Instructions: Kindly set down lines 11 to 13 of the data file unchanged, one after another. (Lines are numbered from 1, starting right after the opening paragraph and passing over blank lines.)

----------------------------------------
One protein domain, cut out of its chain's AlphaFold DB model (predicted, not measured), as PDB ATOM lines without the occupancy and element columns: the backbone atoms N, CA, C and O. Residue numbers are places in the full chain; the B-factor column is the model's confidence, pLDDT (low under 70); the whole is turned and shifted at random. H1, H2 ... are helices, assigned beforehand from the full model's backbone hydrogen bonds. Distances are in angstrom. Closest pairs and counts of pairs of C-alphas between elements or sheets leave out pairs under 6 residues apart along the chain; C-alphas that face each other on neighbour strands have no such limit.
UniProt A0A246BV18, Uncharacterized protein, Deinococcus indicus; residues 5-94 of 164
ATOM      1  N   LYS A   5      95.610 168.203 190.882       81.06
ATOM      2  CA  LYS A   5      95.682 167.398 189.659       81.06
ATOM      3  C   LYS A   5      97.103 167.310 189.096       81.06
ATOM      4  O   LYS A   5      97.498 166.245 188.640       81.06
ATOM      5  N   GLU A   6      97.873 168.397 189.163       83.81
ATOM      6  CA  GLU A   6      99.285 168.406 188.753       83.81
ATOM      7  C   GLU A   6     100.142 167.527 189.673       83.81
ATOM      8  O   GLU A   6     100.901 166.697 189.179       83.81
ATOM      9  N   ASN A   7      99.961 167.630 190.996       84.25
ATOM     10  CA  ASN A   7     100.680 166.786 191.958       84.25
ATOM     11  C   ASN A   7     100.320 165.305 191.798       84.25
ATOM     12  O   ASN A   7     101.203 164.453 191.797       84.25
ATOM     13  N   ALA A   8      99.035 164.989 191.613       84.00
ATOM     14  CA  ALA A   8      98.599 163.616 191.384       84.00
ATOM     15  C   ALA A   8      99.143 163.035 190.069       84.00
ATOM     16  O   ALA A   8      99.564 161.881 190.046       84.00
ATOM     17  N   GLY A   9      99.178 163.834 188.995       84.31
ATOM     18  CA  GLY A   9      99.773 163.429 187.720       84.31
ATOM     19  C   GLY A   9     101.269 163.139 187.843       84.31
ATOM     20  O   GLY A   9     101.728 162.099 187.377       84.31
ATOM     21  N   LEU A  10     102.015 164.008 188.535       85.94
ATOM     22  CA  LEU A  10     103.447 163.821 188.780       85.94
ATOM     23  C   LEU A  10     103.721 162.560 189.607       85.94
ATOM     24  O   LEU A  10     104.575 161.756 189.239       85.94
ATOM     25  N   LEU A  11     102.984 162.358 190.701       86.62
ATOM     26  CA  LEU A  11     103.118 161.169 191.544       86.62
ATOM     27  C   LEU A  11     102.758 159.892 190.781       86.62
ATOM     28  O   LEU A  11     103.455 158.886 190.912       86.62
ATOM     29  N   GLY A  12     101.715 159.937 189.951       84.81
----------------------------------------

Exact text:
ATOM     10  CA  ASN A   7     100.680 166.786 191.958       84.25
ATOM     11  C   ASN A   7     100.320 165.305 191.798       84.25
ATOM     12  O   ASN A   7     101.203 164.453 191.797       84.25